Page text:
RFAS 2024-4/ CFC Perspectives on the evolution of social protection in France since the end of the 19th century

Multidisciplinary call for papers on:

Perspectives on the evolution of social protection in France

since the end of the 19th century

for the fourth issue of RFAS of 2024.

The report will be coordinated by Paul V. Dutton (Northern Arizona University, USA), Yannick Marec (Université de Rouen Normandie), Bruno Valat (Institut national universitaire Champollion, Université de Toulouse), and Vincent Viet (Cermes3).

This call for papers is addressed to researchers in history, sociology, political science, demography, economics and law, as well as actors in the field of social protection.

Articles must be submitted by Tuesday, 9 April 2024.

This call for papers aims to take advantage of the abundance of multidisciplinary work on social protection since the 1970s to review the construction of the social state in France, with a view to providing a historical overview and in light of the forthcoming eightieth anniversary of social security. Unlike analyses that postulate that the social state emerged from the most underprivileged margins of French society[1] or traditionally limited approaches[2], the aim is to question the evolution of social protection as understood both in its broadest sense and in its multiple sectoral interactions[3]. By “social protection”, we mean all the measures, systems and benefits designed to reduce the uncertainties of life for a human community, by protecting its beneficiaries against socially identified and individually perceived risks (disability, accident, unemployment, illness, old age and, even partially, dependency or loss of autonomy).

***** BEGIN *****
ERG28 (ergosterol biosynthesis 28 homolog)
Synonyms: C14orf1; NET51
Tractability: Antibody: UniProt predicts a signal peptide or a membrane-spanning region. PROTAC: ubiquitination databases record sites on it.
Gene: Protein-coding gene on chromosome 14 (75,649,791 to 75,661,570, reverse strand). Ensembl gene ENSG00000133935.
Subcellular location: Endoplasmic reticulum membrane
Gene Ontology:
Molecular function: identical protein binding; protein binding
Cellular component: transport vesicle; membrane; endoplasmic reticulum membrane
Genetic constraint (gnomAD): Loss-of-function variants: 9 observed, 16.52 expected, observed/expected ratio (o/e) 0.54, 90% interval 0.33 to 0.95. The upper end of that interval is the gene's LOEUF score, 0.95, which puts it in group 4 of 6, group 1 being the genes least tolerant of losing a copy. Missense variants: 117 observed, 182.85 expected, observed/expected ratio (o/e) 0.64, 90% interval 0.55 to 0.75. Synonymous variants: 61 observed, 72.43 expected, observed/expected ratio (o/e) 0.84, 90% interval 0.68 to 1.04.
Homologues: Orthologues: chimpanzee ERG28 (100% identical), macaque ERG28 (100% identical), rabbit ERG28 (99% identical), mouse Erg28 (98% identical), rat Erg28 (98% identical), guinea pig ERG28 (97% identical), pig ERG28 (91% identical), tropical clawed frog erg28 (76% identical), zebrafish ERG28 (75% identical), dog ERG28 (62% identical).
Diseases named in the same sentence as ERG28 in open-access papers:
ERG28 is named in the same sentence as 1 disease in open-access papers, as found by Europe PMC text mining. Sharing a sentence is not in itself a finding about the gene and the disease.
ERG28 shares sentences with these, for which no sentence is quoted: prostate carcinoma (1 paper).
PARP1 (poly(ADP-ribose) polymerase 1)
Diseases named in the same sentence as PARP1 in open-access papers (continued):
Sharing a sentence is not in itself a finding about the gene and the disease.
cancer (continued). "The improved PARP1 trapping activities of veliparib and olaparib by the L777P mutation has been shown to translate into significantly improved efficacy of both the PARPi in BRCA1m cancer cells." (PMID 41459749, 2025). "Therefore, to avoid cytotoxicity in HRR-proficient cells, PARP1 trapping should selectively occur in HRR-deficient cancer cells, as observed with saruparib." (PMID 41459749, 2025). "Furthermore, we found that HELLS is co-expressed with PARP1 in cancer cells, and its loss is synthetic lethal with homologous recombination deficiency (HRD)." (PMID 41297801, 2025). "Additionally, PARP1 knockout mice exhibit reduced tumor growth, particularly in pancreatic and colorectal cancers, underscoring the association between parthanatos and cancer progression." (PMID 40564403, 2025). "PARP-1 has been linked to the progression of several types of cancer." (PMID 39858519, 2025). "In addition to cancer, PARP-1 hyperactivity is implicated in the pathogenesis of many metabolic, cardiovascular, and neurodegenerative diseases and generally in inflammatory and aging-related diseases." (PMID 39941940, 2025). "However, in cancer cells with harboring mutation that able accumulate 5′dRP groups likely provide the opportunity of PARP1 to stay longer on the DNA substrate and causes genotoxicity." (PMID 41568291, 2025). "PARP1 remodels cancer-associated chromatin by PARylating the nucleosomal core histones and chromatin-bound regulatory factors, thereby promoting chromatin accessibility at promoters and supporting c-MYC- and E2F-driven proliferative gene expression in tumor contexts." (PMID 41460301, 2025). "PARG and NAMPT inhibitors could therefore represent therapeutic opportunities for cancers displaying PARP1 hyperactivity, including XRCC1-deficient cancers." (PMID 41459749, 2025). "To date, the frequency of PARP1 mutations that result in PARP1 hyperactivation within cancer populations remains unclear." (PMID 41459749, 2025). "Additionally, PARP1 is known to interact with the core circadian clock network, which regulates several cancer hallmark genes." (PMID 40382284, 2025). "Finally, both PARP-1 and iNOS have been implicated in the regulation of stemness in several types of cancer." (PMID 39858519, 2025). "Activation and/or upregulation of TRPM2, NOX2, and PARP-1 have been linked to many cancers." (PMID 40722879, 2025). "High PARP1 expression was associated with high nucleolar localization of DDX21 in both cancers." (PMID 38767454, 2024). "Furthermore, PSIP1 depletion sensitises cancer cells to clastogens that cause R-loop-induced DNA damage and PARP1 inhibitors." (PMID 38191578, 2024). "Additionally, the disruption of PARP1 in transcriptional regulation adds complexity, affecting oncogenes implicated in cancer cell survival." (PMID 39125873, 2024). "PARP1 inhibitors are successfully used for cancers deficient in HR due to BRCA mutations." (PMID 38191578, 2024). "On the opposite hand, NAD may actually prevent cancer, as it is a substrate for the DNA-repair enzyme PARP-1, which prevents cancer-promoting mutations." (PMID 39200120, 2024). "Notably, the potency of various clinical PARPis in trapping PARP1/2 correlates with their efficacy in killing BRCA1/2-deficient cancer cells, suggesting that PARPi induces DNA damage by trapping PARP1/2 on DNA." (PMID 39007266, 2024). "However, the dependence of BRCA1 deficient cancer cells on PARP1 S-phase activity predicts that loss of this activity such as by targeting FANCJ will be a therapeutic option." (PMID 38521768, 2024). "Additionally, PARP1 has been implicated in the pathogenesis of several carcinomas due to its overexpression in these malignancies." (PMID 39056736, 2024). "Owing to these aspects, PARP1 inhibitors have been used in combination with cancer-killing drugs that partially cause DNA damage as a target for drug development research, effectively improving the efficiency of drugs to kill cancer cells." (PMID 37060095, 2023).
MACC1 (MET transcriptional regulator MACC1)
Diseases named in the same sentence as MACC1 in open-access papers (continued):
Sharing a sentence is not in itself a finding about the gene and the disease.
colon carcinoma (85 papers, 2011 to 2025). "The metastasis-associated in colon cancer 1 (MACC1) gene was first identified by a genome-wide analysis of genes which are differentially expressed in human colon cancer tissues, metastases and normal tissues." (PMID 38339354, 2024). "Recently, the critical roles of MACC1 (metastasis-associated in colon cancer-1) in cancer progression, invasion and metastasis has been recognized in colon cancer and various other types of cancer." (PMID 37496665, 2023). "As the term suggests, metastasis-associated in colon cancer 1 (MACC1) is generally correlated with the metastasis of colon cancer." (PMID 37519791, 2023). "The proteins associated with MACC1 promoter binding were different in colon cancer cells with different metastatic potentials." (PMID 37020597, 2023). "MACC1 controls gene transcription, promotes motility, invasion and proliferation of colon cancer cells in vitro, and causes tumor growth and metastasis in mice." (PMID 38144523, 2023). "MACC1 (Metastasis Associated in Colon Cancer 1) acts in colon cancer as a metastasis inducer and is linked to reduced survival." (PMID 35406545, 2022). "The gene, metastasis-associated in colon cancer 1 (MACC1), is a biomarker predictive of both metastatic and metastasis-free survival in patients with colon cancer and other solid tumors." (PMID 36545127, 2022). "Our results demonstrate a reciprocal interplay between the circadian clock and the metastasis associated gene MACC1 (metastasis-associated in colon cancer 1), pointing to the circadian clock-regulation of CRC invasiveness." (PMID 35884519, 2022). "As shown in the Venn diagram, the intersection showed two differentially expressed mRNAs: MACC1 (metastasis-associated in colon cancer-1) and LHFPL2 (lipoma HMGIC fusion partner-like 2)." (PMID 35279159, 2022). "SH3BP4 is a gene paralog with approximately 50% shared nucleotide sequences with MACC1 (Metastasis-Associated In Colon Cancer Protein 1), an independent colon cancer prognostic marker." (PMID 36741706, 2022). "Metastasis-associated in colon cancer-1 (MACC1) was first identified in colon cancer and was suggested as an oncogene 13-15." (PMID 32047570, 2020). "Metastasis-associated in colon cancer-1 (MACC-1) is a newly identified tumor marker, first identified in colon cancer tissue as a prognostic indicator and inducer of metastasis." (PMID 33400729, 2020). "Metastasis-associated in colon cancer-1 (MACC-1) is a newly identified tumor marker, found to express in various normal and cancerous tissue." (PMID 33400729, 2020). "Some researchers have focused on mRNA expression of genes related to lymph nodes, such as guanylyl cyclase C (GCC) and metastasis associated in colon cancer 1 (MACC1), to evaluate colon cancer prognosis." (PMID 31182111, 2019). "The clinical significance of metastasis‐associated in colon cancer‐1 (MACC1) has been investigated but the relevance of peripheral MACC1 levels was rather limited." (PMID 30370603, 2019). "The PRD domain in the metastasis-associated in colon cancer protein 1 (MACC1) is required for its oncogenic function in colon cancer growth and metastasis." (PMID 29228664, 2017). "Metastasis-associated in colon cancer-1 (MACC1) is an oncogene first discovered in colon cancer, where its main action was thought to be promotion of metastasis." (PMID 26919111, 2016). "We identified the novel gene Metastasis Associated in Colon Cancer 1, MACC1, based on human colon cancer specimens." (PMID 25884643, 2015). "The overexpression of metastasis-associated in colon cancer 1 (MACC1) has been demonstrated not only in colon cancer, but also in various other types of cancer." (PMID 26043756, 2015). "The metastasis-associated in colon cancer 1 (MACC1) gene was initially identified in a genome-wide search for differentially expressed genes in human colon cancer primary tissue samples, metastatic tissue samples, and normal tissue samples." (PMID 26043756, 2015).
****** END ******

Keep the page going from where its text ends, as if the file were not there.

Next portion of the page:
The proposed approach is both cultural and structural. We wish to understand how the French have adapted to the various forms of protection to which they are now subject or stakeholders, and what effects these have had on their mentality and relationship to risk. It is a daunting task when you consider that French social protection, whose gendered[4] and family-oriented beginnings date back to the late 19th and early 20th centuries, is a multifaceted system. It is quite clear that “protecting” one’s own or “protecting oneself” (voluntary welfare cover: private insurance, savings, membership of mutual funds) is not of the same nature, does not have the same meaning, does not involve the same institutions as “being protected” (assistance, compulsory welfare cover via social insurance), even if these three configurations or attitudes towards preparing for the future can indeed be found in the same household or be adopted by the same individual. However, there are many signs to suggest that this combination of reflexive, transitive and indirect forms of protection stems from the same “polycentric environment[5]” which, since the end of the 19th century, but at different stages, has structured social protection around three main areas of focus: assistance (public assistance and private charity)[6], voluntary welfare cover (savings, membership of mutual funds, private and even public insurance) and compulsory welfare cover (social insurance, public or private insurance[7]). Yet these broad categories, clearly established by Pierre Laroque in the mid-1930s[8] and still used as a basis for understanding France’s system of social protection, were never really watertight – far from it. They have conflicted with[9], intersected and mutually sustained each other, with each being aligned with radically different, even antagonistic, philosophical ideas or ends of the political spectrum, but also breaking with these through numerous compromises and departures from the principles that are supposed to set them apart[10]. Unaffected by partisan divisions, the astonishing plasticity or fungibility of the field of social protection stems both from its very early claim (from before 1914) to combine[11] protections without favouring one in particular[12] – in a country which, like Germany or England, did not experience an economic take-off and thus an early process of people becoming salaried employees – and from its later propensity to hybridise forms of protection[13]. In fact, most forms of social protection we have today were already known about and had already been trialed before 1914, whether in the form of assistance (public or private), cooperation, public or private insurance, membership of mutual funds, individual or collective savings, or corporate social protection. The same could be said of protection techniques and the chosen compensation methods, which were already considered non-standardised: actuarial calculations based on mortality and morbidity tables, annuity calculations based on scales, funded or pay-as-you-go schemes, etc. Finally, all the classes of protection, i.e. the ways of protecting oneself or protecting others, were already in place: social protection could be public or private, individual or collective, optional or compulsory, legal or contractual, local or national, professional or inter-professional, territorial or sectoral; guaranteed or by the state or not. The originally exclusive “or” can, depending on needs and circumstances, be transformed into an inclusive “or” by means of cross-cutting measures or institutional and legal arrangements[14]. The fact remains that, apart from voluntary welfare cover, which is based mainly on annuities, savings or property capital, no single form or class of protection really predominated over the others.